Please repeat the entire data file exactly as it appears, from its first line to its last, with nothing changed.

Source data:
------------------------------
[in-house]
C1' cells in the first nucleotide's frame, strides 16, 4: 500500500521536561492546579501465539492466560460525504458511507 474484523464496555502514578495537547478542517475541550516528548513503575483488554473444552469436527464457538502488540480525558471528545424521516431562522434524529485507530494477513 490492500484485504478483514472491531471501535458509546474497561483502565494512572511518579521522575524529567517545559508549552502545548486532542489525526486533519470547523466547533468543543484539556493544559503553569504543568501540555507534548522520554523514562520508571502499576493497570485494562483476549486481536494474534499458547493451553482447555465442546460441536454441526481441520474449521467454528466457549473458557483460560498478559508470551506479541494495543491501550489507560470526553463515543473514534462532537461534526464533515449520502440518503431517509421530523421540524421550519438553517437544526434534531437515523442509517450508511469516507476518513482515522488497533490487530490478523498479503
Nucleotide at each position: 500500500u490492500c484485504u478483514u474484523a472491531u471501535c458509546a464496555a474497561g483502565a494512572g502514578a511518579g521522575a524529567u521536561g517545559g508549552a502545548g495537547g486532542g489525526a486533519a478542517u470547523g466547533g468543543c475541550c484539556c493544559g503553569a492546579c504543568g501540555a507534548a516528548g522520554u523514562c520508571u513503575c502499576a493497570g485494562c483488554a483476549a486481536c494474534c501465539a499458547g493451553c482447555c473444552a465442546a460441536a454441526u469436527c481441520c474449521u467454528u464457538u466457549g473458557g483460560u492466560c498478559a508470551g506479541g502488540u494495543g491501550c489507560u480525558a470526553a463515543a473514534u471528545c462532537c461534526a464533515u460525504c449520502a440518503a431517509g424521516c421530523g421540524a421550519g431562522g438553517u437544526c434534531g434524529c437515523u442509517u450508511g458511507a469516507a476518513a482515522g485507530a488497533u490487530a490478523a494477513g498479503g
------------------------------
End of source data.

[in-house]
C1' cells in the first nucleotide's frame, strides 16, 4: 500500500521536561492546579501465539492466560460525504458511507 474484523464496555502514578495537547478542517475541550516528548513503575483488554473444552469436527464457538502488540480525558471528545424521516431562522434524529485507530494477513 490492500484485504478483514472491531471501535458509546474497561483502565494512572511518579521522575524529567517545559508549552502545548486532542489525526486533519470547523466547533468543543484539556493544559503553569504543568501540555507534548522520554523514562520508571502499576493497570485494562483476549486481536494474534499458547493451553482447555465442546460441536454441526481441520474449521467454528466457549473458557483460560498478559508470551506479541494495543491501550489507560470526553463515543473514534462532537461534526464533515449520502440518503431517509421530523421540524421550519438553517437544526434534531437515523442509517450508511469516507476518513482515522488497533490487530490478523498479503
Nucleotide at each position: 500500500u490492500c484485504u478483514u474484523a472491531u471501535c458509546a464496555a474497561g483502565a494512572g502514578a511518579g521522575a524529567u521536561g517545559g508549552a502545548g495537547g486532542g489525526a486533519a478542517u470547523g466547533g468543543c475541550c484539556c493544559g503553569a492546579c504543568g501540555a507534548a516528548g522520554u523514562c520508571u513503575c502499576a493497570g485494562c483488554a483476549a486481536c494474534c501465539a499458547g493451553c482447555c473444552a465442546a460441536a454441526u469436527c481441520c474449521u467454528u464457538u466457549g473458557g483460560u492466560c498478559a508470551g506479541g502488540u494495543g491501550c489507560u480525558a470526553a463515543a473514534u471528545c462532537c461534526a464533515u460525504c449520502a440518503a431517509g424521516c421530523g421540524a421550519g431562522g438553517u437544526c434534531g434524529c437515523u442509517u450508511g458511507a469516507a476518513a482515522g485507530a488497533u490487530a490478523a494477513g498479503g